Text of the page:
I can sometimes get the blues about the sad state of blues. But that’s why finding this particular record is such a boost. Seiji “Wabi” Yuguchi and the Wabi Down Home Blues Project, and others like them, help hold the Philistines temporarily at bay. Yuguchi was born in Osaka, Japan in 1966. At the age of 20 he discovered the blues when he bought a record he had never heard by a musician he had never heard of called Howling Wolf. The music on that album inspired Yuguchi to leave Japan behind in 1989 and head for Chicago, all to learn to play blues harmonica. He succeeded to my surprised delight.
The Wabi Down Home Blues Project is primarily an all-Asian blues band, made up of Seiji “Wabi” Yuguchi on vocals and harmonica, Hiroshi Egushi on double bass, with Yoshiyuki Mizuno, Minoru Maruyama, and Tadao Hosonuma trading turns on guitar, accompanied by drummer Steve Cushing.
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Working up front, Yuguchi is an admirable leader. He doesn’t strike a bad bluesman pose and he doesn’t strike me as being cute or docile. He isn’t big on fancy trills. He owns cool. His playing technique is solid, and he can carry a song easily. Despite the language barrier (English not being Yuguchi’s primary language), an occasional word pronounced with a rather charming Japanese accent, still the message gets across loud and clear.
While the greatest criticism levied against Wabi is that his music is “derivative”, then at least his playing is shaped by a basic form of blues that happens to have had substance. Recorded and mixed by none other than Twist Turner, this recording is purposefully minimal and raw, overall sounding as if it could have been recorded in Chicago during the ‘50s. But the band’s approach to the blues is what makes it all work. Together, they reinterpret much of the spirit and feel of blues as they simmered out of 1950’s Chicago. This is not mere imitation, and not solely tribute, but talented players genuinely taking on the blues as their own expressive medium, while the guitar work can occasionally sound a bit more like ‘50s rock ‘n’ roll and not sound too false a note.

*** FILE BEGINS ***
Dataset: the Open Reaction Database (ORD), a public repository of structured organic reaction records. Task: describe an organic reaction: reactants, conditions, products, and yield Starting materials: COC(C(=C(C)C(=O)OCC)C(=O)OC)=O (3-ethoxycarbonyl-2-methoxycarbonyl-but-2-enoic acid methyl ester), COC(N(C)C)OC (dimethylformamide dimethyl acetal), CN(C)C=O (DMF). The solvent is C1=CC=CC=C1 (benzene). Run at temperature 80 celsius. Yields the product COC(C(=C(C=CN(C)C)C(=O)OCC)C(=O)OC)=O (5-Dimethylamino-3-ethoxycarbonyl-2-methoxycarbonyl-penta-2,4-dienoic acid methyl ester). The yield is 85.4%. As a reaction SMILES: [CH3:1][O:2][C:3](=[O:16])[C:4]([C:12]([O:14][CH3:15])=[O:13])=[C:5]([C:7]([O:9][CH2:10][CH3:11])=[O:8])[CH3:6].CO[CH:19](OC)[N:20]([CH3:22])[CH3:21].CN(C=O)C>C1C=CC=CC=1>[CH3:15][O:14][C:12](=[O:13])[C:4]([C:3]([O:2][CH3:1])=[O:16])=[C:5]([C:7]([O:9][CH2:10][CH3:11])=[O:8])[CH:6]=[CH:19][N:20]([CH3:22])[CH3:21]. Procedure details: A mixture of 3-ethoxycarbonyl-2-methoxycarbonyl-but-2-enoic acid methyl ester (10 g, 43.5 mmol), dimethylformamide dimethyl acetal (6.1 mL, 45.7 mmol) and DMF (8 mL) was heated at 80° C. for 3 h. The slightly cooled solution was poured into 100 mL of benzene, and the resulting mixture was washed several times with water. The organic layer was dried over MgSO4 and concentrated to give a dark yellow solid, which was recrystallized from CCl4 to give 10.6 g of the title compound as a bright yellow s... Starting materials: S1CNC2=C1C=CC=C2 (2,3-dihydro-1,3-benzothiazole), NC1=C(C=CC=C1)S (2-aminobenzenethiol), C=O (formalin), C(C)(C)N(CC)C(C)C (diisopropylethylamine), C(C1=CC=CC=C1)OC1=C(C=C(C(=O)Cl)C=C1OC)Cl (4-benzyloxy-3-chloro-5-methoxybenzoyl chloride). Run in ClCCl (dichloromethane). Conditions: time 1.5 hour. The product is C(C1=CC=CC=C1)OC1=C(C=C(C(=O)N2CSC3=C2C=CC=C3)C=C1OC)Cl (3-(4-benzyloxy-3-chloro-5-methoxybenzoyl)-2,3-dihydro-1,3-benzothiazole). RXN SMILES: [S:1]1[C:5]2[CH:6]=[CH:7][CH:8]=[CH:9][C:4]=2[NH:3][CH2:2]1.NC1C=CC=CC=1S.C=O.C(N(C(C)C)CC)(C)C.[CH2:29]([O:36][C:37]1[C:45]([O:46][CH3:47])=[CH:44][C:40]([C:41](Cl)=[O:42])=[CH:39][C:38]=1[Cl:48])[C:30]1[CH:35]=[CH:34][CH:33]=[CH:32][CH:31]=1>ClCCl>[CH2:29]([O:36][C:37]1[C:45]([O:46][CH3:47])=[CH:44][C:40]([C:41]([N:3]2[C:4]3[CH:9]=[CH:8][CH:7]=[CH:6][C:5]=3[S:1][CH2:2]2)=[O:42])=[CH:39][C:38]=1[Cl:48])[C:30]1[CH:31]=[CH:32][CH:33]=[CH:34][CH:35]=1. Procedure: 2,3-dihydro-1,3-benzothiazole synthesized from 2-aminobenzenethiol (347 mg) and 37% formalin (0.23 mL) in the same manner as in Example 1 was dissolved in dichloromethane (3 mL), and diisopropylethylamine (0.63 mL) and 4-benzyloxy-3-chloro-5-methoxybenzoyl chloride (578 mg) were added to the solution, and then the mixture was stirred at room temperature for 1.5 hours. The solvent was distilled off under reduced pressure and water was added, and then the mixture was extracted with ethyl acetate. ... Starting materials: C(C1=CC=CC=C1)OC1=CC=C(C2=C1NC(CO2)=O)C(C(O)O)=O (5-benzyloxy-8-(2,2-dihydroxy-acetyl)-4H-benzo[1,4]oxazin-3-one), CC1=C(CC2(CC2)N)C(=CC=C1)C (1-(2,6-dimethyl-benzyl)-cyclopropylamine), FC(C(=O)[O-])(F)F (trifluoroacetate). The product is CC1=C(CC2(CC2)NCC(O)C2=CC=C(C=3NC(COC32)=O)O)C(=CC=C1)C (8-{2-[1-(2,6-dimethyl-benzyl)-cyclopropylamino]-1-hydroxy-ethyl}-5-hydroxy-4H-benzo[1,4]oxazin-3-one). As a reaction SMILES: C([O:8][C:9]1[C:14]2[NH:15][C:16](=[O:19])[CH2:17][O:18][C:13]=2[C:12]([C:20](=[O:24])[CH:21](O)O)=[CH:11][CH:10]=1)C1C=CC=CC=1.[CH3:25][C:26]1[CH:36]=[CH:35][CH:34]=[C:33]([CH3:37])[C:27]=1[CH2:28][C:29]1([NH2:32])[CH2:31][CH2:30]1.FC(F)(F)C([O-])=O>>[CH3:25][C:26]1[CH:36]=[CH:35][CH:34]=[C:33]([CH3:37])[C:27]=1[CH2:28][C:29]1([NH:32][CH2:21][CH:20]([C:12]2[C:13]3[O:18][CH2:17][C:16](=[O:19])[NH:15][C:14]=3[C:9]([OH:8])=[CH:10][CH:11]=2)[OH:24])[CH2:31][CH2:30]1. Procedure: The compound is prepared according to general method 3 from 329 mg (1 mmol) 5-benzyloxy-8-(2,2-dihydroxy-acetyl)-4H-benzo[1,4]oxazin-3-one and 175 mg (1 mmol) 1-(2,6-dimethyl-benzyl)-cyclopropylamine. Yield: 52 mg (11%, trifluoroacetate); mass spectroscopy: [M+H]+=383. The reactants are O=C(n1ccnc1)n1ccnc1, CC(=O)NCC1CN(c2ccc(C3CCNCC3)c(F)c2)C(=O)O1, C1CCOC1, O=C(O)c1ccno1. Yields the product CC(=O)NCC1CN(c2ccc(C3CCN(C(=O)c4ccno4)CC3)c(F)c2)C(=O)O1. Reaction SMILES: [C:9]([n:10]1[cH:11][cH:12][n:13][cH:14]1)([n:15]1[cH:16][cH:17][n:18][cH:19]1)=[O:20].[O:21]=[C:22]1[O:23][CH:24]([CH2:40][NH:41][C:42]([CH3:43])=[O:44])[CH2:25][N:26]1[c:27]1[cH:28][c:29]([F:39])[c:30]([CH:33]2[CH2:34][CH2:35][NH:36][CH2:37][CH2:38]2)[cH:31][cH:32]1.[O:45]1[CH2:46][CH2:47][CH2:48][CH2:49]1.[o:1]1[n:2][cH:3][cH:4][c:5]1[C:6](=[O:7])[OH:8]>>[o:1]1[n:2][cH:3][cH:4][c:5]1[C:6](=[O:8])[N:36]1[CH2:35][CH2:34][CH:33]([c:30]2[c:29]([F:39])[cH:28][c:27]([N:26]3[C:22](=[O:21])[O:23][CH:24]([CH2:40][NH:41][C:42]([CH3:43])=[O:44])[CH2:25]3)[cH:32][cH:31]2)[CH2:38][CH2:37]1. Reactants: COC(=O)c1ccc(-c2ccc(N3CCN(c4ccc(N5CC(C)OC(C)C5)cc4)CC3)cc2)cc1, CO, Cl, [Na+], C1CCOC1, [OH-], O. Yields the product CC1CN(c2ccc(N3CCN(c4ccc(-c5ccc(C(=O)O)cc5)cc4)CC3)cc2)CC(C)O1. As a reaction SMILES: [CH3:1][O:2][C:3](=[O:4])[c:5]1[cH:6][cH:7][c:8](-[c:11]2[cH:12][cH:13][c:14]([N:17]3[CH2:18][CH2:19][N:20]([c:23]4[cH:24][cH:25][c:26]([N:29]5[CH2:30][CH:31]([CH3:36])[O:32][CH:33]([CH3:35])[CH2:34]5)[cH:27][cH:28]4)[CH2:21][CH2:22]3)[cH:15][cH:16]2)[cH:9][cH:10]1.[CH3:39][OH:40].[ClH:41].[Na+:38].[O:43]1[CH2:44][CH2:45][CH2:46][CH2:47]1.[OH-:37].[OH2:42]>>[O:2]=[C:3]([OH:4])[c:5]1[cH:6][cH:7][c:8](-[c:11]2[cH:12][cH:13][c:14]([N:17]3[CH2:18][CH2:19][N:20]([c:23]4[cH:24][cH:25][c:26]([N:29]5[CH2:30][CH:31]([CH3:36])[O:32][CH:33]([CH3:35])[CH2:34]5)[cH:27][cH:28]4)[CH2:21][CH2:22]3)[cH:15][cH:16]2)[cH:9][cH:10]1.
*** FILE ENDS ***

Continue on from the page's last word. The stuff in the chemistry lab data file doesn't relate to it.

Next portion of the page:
Wabi urges clear, crisp, beautiful tones from his harp and bullet-mic. His sound is chesty and full and he can ease into high-end vibrato without ever going shrill. He also sings subtle cool leads while the band hooks into solid grooves. They grind out the slow blues desperation of Walter Jacobs’ “Can’t Hold Out Much Longer”, their rendition staggering and kicking with a perfect mixture of rhythm and desperate emotion. Paying homage to James A. Lane, the band covers his “Act Like You Love Me” and then successfully interprets (and reinterprets) “That’s All Right”, shading the same song in two slightly bluer than the last emotional hues. Yuguchi’s sharp harp solos are definitely something to be experienced. Sometimes a little jazzy (“Pretty Baby”), and always sophisticated, Yuguchi is also surprisingly skilled at easy-going blues bounce. Yuguchi easily glides his own “Don’t I Know” into new sabi-wabi blues shuffle territory before teasing out an understated and thoroughly essential solo.
This is more than a decent outing. The record is a lot of fun, and Yuguchi shows a lot of promise. It’s also nice to know there are people who still care about really trying to play the blues. Blues are in trusted hands with Seiji Yuguchi and his Wabi Down Home Blues Project.
// Sound Affects
"The man whose songs were recorded by Johnny Cash, Alan Jackson, Ricky Skaggs, David Allan Coe, The Highwaymen, and countless others succumbs to time’s cruel cue that the only token of permanence we have to offer are the effects of shared moments and memories.READ the article